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Breaking the Discounting Spiral: Steps to Reduce Unnecessary Markdowns in Retail

0johnsquireIt’s been a not so exemplary year for retailers in 2016. DynamicAction’s benchmark report comparing Q1 2015 to Q1 2016 found retailers sold 63% more orders with a promotion this year. Promotions last year might have gotten shoppers in the door, but this year during Q1 there was a 7% decrease in new customers, in addition to a 6% drop in returning customers. Retailers have seen full price orders down 4% from Q1 2015, and overall profits have dipped 2% in Q1 2016 compared to Q1 2015.

The recent Forrester report titled: U.S. Retail eCommerce: Readjust Continually To Combat Amazon, reports that “Amazon captured $23 billion more in U.S. e-Commerce sales in 2015 than the previous year (up from $77 billion in 2014 to $100 billion) and accounted for some 60% of total U.S. online retail sales growth nationwide.”As Amazon has grown over the years, its market share has increased, while other retailers are losing their hold on their consumers. This means that more retailers are all vying for a smaller piece of the pie and using any means necessary to attract customers, including a hit to their profits by ruthlessly discounting and marking down inventory.

On top of this, retailers continue to use an antiquated strategy of relying exclusively on their promotional calendar to run their operations. In doing this, retailers have ingrained a primal need for discounts and promotions in consumers. With the over-reliance on promotions and competition from Amazon, retailers have trained their customers to wait for a promotion or discount before making any kind of purchasing decision, thus lowering the value of each order for retailers and increasing the need for more customers to keep up with target numbers. The discounting model is not only detrimental to retailers, but based on the above data, it is clearly not providing efficient results in attracting customers.

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This year, retailers also have struggled with acquiring new customers and fostering an authentic relationship with them. With this drop of 7% in orders by new customers and a decrease of repeat buyers over a three-month period by 6%, retailers aren’t adjusting their inventory accordingly, leading to overstocks and more discounts, particularly in apparel, according to RSR’s Pricing 2016: Life Becomes Unmanageable report.

Connecting data across channels is a requirement for survival. Retailers must join up data points across their business to clearly grasp how their customer shops and what they shop for. By better understanding their customers, retailers can then implement strategic merchandising strategies that benefit both the consumer and their bottom line. Here are several metrics, for example, that retailers can focus on to start restoring profitability to their business:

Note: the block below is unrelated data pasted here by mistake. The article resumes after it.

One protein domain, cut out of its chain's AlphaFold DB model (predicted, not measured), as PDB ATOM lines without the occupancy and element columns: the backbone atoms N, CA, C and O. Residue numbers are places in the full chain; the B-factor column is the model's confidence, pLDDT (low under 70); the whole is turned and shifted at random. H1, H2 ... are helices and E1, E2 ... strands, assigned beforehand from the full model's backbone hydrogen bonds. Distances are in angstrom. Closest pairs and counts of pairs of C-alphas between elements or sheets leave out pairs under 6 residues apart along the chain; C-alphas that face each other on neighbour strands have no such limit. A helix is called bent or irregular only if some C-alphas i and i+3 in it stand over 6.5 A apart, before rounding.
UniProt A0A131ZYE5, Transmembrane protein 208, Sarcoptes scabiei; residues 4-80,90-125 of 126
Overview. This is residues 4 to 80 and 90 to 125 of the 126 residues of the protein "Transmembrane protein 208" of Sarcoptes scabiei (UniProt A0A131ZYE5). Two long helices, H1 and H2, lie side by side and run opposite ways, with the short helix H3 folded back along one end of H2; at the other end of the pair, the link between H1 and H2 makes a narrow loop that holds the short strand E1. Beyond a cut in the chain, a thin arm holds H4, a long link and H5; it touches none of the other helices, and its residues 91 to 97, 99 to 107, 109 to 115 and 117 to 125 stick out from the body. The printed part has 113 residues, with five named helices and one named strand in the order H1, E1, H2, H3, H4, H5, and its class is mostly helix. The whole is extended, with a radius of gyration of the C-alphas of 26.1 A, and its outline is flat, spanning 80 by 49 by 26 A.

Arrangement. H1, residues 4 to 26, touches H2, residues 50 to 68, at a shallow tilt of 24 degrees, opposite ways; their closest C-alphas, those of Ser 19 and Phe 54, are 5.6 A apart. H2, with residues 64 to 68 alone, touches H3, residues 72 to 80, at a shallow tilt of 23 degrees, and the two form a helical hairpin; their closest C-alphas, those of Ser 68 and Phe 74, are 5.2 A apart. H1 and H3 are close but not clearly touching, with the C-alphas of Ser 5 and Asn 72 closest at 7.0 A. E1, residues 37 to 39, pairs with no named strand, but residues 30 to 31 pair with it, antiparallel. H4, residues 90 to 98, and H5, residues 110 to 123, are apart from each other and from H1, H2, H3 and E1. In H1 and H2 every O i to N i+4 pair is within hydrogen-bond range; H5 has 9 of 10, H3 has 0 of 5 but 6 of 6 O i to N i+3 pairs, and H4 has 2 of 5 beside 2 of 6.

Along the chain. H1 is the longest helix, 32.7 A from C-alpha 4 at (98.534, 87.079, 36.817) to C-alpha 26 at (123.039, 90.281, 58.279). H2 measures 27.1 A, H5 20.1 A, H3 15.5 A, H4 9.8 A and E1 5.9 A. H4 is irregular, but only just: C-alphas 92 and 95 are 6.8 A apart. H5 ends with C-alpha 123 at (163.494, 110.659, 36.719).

Inventory Views

The top performing retailers have 84% of their inventory viewed on their web sites, meaning there still remains 16% that isn’t even considered. By connecting web site views and inventory data, retailers can see what is actually gaining visibility and which products need a boost with promotions. By connecting inventory and views, retailers can pinpoint exactly where they need to focus their promotions to get that inventory moving into shopping carts.

Views Availability

Through tracking views availability (available products customers are viewing) merchandisers understand not only what is in stock, but also what their customers are looking for. This allows retailers to provide their customers with what it is they are searching for and demanding. Knowing what the customer truly desires — and nimbly shifting to ensure relevant stock is available — will continue to foster a best-in-class consumer experience leading to that elusive cultivation of loyal customers.

Full Price Sales Percentage

A study DynamicAction produced with IHL Group, Retailers and the Ghost Economy: The Haunting of Overstocks, identified that markdowns from overstocks annually cost retailers $471.9 billion worldwide. By connecting data across channels and understanding what customers are searching for, merchandisers can correct inventory issues and reduce markdowns by increasing a product’s exposure, postponing a markdown date or investing more into a specific brand or category.

By slowly shifting promotions and discounting strategies that have long been plaguing retailers, there is hope to recover and build long-term relationships with customers. Once retailers have a firm grasp of their customers’ true desires, they will be able to optimize their inventory without frivolously incentivizing products and losing profits. Great retailers are getting back to the basics of the invaluable merchant/customer relationship, now empowered with the strength of data to solidify their path towards increased profits.


As CEO, John Squire brings decades of experience in executive management and growing SaaS businesses to DynamicAction. Prior to DynamicAction, Squire served as the Chief Strategy Officer of IBM Smarter Commerce and dedicated 11 years to Coremetrics, where through various roles, he helped turn Coremetrics into a leading web site analytics tool. He began his career in chemical engineering, holding roles at Chemdex, 3Com and Chevron Products. Squire holds an MBA from the University of Michigan and a BS from the University of California, Davis. His unbridled passion for retail’s technology revolution has made him a regular contributor to CNN, Fox News, the Wall Street Journal, Huffington Post, LA Times, MarketWatch, Women’s Wear Daily, NBC News and Forbes.

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